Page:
Wednesday, January 25, 2017

The Call of Cthulhu by H.P. Lovecraft

“The Call of Cthulhu” in Black Seas of Infinity or Tales of H.P. Lovecraft: Major Works
by H.P. Lovecraft

“The Call of Cthulhu” is a short story which can be found in the library’s collection in ‘Black Seas of Infinity: The Best of H.P. Lovecraft’ and in ‘Tales of H.P. Lovecraft: Major Works’. This is a review of only this particular short story, not the entire collections.

The Call of Cthulhu is one of many short stories by H.P. Lovecraft, an author of horror or strange fiction. Despite Cthulhu’s fame he only appears in one of Lovecraft’s stories. Many other authors have written additional tales of Cthulhu, and there are still more written about him online, so to discover the real Cthulhu I decided to read the original. It’s really not very long and you can find it in various Lovecraft omnibuses, so if you are curious like I was its not difficult or time consuming to get a copy and read it. Now I had not read any Lovecraft before this and my preconceived notions were that it would be rather terrifying but it wasn’t really; it was more thought provoking than anything else. The narrator is looking back over documents of a psychotherapist and his patient, an artist, who went mad under strange circumstances. There are other documents of people around the world going mad and having strange dreams at the same time. There’s a law enforcement officer with a strange tale of swamp natives going missing, tracking them down and finding a strange cult worshiping a strange statuette of the same figure that had been carved by the artist who went mad. He takes the statute to archaeology conference, no one but one had ever seen it’s like before. In Iceland this time, the same strange cult, with the same statuette and same chants of Cthulhu are also recorded. Finally the tale of a seamen who at the same time of the world wide cases of madness, came ashore a strange island that rose out of the sea and out of a door so large it didn’t look like a door, comes the creature of the statuette. I’ve given a lot of the story away already, but I’ll leave the ending for you to read. I feel like what the story does is provoke thoughts of human insignificance and relative smallness in the grader scale of the universe. I think this is where the fear is meant to come from rather than from Cthulhu’s physical appearance and behavior. In this way it’s more of a psychological horror, so even if you don’t read horror, but like stories that give you something to think about afterwards, you may like this.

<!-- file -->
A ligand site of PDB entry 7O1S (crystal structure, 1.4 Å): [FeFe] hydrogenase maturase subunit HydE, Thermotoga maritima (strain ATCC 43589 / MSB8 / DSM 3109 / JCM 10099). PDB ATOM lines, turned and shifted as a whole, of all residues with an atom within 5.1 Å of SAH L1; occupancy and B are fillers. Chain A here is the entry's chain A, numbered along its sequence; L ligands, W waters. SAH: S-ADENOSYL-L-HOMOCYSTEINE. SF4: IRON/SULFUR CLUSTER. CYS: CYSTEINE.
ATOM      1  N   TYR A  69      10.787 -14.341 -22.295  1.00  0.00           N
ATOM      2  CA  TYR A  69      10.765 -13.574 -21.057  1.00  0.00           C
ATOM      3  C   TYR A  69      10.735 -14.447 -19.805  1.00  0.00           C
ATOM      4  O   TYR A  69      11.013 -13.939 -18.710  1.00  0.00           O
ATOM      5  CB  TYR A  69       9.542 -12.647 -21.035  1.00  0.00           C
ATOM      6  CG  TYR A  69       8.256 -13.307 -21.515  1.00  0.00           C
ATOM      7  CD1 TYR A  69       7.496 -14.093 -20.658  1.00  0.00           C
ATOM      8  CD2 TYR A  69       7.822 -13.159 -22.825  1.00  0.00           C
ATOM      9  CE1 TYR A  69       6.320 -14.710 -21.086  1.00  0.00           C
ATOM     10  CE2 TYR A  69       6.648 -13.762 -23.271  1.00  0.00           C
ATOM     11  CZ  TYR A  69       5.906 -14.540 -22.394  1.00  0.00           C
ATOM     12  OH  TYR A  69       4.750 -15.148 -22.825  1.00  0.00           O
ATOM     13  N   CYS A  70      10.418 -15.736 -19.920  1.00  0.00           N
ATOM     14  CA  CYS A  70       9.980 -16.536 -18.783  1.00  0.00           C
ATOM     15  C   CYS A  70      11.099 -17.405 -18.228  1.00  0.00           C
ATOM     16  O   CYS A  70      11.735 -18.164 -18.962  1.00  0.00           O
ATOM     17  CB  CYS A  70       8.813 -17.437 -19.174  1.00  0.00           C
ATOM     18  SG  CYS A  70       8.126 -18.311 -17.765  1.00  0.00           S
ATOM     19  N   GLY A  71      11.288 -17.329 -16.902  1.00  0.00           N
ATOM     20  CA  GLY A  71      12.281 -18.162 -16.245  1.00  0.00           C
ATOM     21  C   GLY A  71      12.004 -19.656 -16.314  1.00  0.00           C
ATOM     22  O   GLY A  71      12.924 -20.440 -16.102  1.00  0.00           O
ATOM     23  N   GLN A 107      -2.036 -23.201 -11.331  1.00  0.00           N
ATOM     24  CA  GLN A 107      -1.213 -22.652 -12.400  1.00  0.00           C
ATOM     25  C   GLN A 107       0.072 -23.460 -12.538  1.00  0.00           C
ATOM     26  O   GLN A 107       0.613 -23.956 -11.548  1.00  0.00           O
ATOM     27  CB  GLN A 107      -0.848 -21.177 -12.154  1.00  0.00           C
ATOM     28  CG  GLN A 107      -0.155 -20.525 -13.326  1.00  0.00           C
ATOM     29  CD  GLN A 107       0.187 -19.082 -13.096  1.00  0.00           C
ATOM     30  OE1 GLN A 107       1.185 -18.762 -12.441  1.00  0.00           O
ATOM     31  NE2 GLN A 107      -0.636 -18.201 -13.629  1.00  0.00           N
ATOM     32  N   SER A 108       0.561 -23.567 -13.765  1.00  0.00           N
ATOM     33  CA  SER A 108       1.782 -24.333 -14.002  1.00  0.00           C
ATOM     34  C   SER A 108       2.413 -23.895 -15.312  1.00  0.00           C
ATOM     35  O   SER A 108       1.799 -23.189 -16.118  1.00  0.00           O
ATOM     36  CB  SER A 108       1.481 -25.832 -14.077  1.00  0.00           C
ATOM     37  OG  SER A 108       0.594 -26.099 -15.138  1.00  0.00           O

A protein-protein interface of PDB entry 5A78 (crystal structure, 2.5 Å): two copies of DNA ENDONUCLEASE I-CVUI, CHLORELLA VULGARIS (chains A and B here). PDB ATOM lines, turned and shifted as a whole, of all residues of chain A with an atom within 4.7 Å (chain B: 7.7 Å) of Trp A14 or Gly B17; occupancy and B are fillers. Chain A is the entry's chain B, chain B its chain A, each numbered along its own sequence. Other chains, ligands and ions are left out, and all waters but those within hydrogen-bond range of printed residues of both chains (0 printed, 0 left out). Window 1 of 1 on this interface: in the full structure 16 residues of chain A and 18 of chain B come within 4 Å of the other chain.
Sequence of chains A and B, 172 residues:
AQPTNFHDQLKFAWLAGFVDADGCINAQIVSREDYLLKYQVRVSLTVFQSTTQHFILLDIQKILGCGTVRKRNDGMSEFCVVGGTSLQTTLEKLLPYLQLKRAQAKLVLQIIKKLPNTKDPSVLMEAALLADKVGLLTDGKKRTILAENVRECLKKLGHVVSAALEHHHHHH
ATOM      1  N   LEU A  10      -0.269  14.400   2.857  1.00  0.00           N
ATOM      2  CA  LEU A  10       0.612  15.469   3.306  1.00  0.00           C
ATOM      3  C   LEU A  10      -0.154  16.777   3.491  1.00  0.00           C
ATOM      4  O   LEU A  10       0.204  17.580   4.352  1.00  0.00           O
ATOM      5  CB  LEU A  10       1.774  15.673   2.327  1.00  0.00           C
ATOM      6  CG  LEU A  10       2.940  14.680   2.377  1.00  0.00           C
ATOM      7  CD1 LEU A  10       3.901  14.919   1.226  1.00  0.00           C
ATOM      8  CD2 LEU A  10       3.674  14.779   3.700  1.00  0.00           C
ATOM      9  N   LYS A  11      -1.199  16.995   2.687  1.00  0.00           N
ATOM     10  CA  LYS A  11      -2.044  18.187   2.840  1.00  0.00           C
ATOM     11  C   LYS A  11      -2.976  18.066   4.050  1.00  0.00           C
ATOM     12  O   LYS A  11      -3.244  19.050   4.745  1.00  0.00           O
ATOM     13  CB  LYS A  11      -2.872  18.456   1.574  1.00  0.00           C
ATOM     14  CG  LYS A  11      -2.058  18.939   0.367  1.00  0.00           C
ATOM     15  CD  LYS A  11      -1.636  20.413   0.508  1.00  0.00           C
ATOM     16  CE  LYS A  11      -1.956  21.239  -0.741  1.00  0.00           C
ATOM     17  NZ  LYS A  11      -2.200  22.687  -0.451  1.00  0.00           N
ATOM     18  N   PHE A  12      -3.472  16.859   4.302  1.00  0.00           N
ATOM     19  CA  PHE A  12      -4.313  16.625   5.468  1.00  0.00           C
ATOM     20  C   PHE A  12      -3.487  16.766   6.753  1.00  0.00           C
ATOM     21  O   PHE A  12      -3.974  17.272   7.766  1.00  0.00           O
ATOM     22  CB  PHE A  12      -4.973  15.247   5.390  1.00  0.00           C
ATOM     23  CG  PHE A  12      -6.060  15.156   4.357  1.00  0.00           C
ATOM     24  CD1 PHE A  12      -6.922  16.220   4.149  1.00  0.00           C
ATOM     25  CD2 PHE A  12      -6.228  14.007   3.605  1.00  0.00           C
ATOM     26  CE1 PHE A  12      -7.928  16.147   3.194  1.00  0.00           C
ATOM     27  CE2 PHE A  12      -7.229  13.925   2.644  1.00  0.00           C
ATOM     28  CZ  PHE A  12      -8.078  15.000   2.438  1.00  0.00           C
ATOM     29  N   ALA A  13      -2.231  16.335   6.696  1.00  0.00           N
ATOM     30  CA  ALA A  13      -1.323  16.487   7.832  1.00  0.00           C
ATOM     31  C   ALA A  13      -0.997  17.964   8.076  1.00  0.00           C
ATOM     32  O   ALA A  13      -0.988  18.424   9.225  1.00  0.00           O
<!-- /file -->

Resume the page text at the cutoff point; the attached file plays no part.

[‘Leaf by Niggle’ by J.R.R. Tolkien is another thought provoking short story you may like. It can be found in Poems & Stories, by Tolkien (828 Tol). It has mysteries of it’s own to contemplate, but no horror aspects.]

[ Full text of “The Call of Cthulhu” ] | [ official H.P. Lovecraft Archive web site ]

Recommended by Kristen A.
Gere Branch Library

Have you read this one? What did you think? Did you find this review helpful?

New reviews appear every month on the Staff Recommendations page of the BookGuide website. You can visit that page to see them all, or watch them appear here in the BookGuide blog individually over the course of the entire month. Click the tag for the reviewer's name to see more of this reviewers recommendations!

No comments: